I'm not smart enough for this job.
I can't possibly do this project.
I'm going to fail and everyone at work will hate me.
Sound familiar? While it's normal to have the occasional worry about whether or not you're doing your best at your job, some people take this self-doubt to an extreme.
They suffer from imposter phenomenon (IP), and truly don't believe they can do the job at hand, regardless of the title they've earned, the years they've been on the job or the number of degrees hanging on their office walls. Also referred to as fraud syndrome or impostor syndrome, IP was coined back in the 1970s to describe an accomplished person who is plagued with chronic self-doubt and feelings of inadequacy.
Belgian researchers wanted to look more closely at the traits associated with IP and how it might affect work attitudes, so they asked 201 white-collar workers to fill out questionnaires about their job satisfaction, social support in the workplace and their "organizational citizenship behavior," such as going above and beyond the job requirements.
The employees who displayed IP tendencies usually had the highest scores for neuroticism and unhealthy perfectionism and the lowest scores for self-efficacy, organizational citizenship and conscientiousness, according to the October 2015 study published in the Journal of Business Psychology.
These self-perceived "fakers" also viewed themselves in a fairly negative light overall, which the researchers think is the result of not reaching the incredibly high standards the employees had set for themselves.
Are You a Perfectionist or a Pretender?
"I think the imposture syndrome… is absolutely rampant," says Jacqueline Hornor Plumez, PhD, psychologist and career counselor based in New York.
Dr. Plumez says she has a perfectionist friend who thinks he's a pretender: "He was a person who never got anything less than an A on exams, but he would go to bed sick the night before a test, thinking he was going to fail — literally, fail," she says. "So there are people like him, who believe that everybody else knows more than they do, and that they're going to be unmasked and found out. These people are doing it to themselves."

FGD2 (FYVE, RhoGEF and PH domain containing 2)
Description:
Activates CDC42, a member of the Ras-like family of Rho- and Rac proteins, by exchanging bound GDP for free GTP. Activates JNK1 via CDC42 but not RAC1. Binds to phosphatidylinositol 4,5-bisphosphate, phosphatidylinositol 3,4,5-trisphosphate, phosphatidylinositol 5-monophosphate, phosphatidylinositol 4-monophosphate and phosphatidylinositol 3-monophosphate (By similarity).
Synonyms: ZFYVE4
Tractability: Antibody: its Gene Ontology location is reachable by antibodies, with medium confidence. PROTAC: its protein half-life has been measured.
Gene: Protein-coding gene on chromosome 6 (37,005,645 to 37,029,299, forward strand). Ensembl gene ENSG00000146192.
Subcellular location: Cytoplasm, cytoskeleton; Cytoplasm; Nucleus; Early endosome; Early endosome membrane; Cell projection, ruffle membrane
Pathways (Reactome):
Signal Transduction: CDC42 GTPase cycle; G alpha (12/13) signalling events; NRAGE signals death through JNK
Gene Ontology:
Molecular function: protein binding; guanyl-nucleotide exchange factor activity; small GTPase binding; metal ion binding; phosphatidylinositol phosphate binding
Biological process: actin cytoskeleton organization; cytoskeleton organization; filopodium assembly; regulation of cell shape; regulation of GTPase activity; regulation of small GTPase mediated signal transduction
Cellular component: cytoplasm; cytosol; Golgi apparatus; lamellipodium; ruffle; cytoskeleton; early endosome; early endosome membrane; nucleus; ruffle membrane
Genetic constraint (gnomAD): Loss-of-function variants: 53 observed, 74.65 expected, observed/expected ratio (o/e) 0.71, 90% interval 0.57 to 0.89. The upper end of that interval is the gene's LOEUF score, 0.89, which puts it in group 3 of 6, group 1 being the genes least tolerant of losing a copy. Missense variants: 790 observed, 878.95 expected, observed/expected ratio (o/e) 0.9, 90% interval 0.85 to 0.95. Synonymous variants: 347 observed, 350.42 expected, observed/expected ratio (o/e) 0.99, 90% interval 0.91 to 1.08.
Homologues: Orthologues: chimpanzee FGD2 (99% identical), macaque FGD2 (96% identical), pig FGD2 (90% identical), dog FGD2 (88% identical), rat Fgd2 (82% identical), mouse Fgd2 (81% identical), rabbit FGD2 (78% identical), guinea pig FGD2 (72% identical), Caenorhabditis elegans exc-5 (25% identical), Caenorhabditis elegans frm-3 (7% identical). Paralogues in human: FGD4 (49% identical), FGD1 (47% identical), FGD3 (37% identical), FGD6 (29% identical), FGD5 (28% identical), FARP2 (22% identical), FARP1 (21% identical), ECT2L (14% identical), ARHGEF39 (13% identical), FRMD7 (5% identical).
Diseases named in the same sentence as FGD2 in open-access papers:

She adds that there's another group of individuals who may be feeling less than adequate on the job… and their feelings may be legit.
"[For example,] the people who are in a field that changes so rapidly, like IT, where it's almost impossible to keep up," she says. "And there may come a time when they get promoted and start supervising people who have fresher knowledge and actually know more than they do."
So are both types on the neurotic side? Not exactly, says Plumez.
"When given something new, many people may think, 'I don't know if I can do it,'" she explains. "But as they get into it, they feel their way and get more comfortable in their new role, as well as asking for help. The people who don't become comfortable with it over time are the ones who are having a problem."
Plumez suggests that people who identify with IP traits seek therapy, and the study researchers note that getting more social support at work may also be useful. But if you're one of the many how-am-I going-to-do-this people, you're not alone — in fact, you're in good company.
In the words of the late Maya Angelou: "Each time I write a book, every time I face that yellow pad, the challenge is so great. I have written 11 books, but each time I think, 'Uh oh, they're going to find out now. I've run a game on everybody and they're going to find me out.'"